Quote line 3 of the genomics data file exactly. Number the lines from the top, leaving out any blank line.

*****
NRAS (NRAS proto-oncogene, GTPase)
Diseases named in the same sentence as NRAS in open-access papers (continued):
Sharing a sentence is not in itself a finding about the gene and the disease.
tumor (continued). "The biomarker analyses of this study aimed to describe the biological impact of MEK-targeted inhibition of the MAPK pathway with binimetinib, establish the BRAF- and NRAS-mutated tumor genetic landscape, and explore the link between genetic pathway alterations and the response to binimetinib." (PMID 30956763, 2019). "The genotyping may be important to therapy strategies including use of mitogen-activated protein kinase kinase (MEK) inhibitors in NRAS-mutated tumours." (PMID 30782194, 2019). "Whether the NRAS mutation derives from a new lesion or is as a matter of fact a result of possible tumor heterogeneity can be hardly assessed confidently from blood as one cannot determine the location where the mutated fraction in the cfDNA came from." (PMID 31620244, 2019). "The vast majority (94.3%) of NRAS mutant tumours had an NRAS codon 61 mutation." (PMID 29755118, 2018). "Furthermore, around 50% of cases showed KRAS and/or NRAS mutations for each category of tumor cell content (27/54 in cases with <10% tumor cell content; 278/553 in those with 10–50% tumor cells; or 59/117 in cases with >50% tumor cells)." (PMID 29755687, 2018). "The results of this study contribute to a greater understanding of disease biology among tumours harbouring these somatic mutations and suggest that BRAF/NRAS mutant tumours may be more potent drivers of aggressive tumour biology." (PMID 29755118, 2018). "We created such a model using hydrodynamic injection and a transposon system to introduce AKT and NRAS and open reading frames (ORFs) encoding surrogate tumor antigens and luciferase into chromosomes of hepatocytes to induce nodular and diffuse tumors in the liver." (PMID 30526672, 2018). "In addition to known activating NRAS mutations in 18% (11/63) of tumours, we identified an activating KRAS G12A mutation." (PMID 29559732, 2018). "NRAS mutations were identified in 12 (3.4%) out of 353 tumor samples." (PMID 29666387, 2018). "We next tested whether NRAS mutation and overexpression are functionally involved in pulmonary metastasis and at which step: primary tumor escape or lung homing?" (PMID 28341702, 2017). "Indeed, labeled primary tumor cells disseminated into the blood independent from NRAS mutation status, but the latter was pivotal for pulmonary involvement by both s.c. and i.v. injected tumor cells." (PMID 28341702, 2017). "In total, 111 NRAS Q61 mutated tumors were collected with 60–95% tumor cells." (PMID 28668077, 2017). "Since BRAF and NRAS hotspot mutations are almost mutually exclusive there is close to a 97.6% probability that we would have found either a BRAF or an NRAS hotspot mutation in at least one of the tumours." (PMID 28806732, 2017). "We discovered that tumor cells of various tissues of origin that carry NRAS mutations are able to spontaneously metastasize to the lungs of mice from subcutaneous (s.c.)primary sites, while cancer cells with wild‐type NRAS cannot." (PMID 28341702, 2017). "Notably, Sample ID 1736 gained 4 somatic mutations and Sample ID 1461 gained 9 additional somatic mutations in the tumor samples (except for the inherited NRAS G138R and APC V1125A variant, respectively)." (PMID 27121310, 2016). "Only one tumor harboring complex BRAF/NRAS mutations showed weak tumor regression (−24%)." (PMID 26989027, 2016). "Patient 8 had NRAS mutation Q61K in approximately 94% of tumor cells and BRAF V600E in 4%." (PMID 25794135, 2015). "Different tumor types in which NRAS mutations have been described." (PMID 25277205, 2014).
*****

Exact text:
Sharing a sentence is not in itself a finding about the gene and the disease.